World Coins

Modern leprosy token in Stephen Album auction

A rare plastic 5-fen token from a leprosy hospital in China is in Stephen Album Rare Coins’ Sept. 16 to 18 auction.

Images courtesy of Stephen Album Rare Coins.

When collectors think of leprosy tokens and coinage, it may be easy to assume that all these items are relics of the past, their use ended with the routing of the now outdated stigma associated with people experiencing the disease.

An object included in Stephen Album Rare Coins’ Sept. 16 to 18 auction corrects that notion.

The item is an opaque light blue plastic 5-fen token from China, issued circa 1980 for use in the Qinhu Leprosy Hospital in Jiangsu Province, a coastal Chinese province north of Shanghai.

The token is one of five listed for China in The Numismatic Aspects of Leprosy, by Roger R. McFadden, John Grost, and Dennis F. Marr, which was published in 1993.

“The People’s Republic of China may be the only country presently using special money for its leprosy patients,” the authors write.

The tokens described in the section for China in the book were obtained in 1985 from a doctor in China treating Hansen’s disease (as the illness is also termed).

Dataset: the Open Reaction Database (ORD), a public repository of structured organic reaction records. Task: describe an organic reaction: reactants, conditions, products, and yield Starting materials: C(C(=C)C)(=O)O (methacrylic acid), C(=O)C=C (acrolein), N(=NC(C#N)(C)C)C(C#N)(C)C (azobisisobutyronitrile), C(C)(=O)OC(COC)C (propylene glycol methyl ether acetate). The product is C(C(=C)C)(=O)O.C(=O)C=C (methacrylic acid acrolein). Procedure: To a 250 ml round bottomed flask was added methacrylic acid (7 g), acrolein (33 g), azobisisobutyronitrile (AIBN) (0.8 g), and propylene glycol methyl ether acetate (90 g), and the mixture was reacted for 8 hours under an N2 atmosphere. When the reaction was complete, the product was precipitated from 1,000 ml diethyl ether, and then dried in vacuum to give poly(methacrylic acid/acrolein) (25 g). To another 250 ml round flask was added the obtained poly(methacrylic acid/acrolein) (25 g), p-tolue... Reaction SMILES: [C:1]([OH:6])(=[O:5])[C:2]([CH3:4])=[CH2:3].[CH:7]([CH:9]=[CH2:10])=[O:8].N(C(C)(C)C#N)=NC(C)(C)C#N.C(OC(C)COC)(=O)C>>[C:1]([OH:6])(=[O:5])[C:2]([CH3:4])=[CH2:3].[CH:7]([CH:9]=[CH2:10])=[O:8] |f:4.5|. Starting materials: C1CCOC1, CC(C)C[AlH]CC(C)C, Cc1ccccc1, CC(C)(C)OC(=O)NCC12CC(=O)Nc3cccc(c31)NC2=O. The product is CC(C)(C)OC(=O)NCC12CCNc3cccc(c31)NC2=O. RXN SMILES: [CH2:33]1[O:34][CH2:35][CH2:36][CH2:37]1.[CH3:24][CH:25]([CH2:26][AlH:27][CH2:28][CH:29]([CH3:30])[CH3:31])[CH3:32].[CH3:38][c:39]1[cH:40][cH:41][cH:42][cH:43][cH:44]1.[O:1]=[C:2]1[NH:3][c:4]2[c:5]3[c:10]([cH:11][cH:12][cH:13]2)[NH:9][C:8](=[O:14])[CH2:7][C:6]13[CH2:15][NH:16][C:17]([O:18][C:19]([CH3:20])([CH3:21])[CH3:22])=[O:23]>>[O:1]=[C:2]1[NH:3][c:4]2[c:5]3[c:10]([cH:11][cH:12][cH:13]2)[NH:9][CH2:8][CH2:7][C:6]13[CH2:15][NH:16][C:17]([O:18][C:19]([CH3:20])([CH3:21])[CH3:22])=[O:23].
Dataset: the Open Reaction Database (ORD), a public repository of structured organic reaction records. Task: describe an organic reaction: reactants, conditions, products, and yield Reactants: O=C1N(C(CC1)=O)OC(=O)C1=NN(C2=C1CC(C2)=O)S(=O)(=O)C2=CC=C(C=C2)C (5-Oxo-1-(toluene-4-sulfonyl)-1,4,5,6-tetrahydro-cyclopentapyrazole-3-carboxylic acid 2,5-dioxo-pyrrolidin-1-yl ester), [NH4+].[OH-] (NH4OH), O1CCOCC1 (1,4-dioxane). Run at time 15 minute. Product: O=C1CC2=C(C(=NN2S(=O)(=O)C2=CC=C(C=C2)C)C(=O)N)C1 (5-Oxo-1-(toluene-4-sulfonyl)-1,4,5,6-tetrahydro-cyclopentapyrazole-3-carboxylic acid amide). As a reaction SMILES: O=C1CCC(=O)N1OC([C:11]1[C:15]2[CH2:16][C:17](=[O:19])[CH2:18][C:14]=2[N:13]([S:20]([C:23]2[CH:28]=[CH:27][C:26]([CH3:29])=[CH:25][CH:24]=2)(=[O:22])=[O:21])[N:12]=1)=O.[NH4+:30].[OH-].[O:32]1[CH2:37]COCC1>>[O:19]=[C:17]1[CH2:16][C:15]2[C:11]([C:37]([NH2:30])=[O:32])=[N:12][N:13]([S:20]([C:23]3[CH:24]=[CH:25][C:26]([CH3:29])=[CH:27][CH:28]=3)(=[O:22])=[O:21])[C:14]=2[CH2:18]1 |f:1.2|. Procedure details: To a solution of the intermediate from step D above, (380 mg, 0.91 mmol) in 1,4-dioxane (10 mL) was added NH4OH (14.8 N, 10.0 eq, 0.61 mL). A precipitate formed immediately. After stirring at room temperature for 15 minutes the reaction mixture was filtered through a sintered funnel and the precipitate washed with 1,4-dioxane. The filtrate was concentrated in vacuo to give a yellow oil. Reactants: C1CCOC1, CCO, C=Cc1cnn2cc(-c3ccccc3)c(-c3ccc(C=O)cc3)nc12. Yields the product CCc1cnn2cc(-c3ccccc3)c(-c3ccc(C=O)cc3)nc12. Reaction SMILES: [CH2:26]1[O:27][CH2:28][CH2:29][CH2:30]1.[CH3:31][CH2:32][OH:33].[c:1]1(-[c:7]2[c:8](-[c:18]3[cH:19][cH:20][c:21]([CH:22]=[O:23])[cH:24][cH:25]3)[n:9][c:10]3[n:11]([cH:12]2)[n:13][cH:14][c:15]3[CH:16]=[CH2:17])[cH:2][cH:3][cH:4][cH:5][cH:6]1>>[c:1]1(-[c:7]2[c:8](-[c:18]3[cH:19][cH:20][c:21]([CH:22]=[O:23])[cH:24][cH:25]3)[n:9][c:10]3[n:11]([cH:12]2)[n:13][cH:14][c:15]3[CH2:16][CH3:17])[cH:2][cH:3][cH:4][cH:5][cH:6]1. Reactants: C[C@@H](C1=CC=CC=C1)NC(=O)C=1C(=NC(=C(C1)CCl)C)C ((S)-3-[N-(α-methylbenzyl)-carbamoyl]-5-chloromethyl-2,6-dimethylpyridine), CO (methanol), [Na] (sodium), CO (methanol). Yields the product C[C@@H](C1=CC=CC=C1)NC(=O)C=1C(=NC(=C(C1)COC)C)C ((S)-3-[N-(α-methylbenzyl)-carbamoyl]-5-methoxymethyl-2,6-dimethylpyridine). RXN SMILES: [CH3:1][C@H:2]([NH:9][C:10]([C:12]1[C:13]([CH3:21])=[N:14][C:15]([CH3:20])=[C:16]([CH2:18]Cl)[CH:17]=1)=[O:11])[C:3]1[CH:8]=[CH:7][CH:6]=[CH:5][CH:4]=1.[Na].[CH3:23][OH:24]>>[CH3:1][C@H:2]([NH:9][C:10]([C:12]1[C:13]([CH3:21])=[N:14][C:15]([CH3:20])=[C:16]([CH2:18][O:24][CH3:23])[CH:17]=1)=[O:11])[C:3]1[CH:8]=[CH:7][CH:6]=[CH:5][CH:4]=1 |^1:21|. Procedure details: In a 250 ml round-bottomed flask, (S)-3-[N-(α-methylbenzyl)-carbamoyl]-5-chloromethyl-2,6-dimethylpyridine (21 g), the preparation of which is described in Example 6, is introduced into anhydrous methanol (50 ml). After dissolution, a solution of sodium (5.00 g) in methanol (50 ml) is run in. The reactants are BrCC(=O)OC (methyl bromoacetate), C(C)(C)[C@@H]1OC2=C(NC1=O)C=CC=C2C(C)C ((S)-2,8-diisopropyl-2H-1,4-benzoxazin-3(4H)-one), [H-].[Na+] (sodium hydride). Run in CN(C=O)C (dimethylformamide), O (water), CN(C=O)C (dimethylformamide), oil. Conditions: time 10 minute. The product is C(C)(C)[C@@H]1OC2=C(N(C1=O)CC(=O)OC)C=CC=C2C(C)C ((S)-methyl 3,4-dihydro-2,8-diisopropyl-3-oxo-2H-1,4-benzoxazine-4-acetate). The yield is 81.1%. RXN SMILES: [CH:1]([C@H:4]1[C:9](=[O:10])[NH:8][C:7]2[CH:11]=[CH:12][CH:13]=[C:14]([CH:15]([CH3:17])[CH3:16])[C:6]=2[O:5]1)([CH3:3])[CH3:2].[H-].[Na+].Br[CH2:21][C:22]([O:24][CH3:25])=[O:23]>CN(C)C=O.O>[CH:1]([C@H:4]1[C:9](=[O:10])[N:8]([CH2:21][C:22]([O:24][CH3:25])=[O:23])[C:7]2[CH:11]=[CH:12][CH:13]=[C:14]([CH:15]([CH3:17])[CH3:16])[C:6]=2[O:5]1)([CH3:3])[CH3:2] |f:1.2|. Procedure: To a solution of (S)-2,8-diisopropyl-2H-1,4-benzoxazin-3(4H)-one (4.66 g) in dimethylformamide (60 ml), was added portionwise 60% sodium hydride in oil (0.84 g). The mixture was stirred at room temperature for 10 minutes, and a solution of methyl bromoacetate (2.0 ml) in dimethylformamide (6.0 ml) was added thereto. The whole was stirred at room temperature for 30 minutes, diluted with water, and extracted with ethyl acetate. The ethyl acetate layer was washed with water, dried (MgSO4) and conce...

“The tokens ... were in use in his hospital at that time,” according to the book. “Apparently tokens are used in other leprosy hospitals in China. Over 800 leprosy hospitals exist in China and the number of institutions that use money substitutes is unknown.”

According to documentarian Hong Mengxia, published at (a website dedicated to sharing stories from China), “As late as 2011, for example, China’s national network of leprosy clinics, hospitals, and so-called leprosy villages were home to a total population of about 20,000.”

How many of those patients use substitute money is unknown. What is known is that the token in the auction is “exceedingly rare,” the firm said.

In Extremely Fine condition, the token has a pre-sale estimate of $400 to $600.

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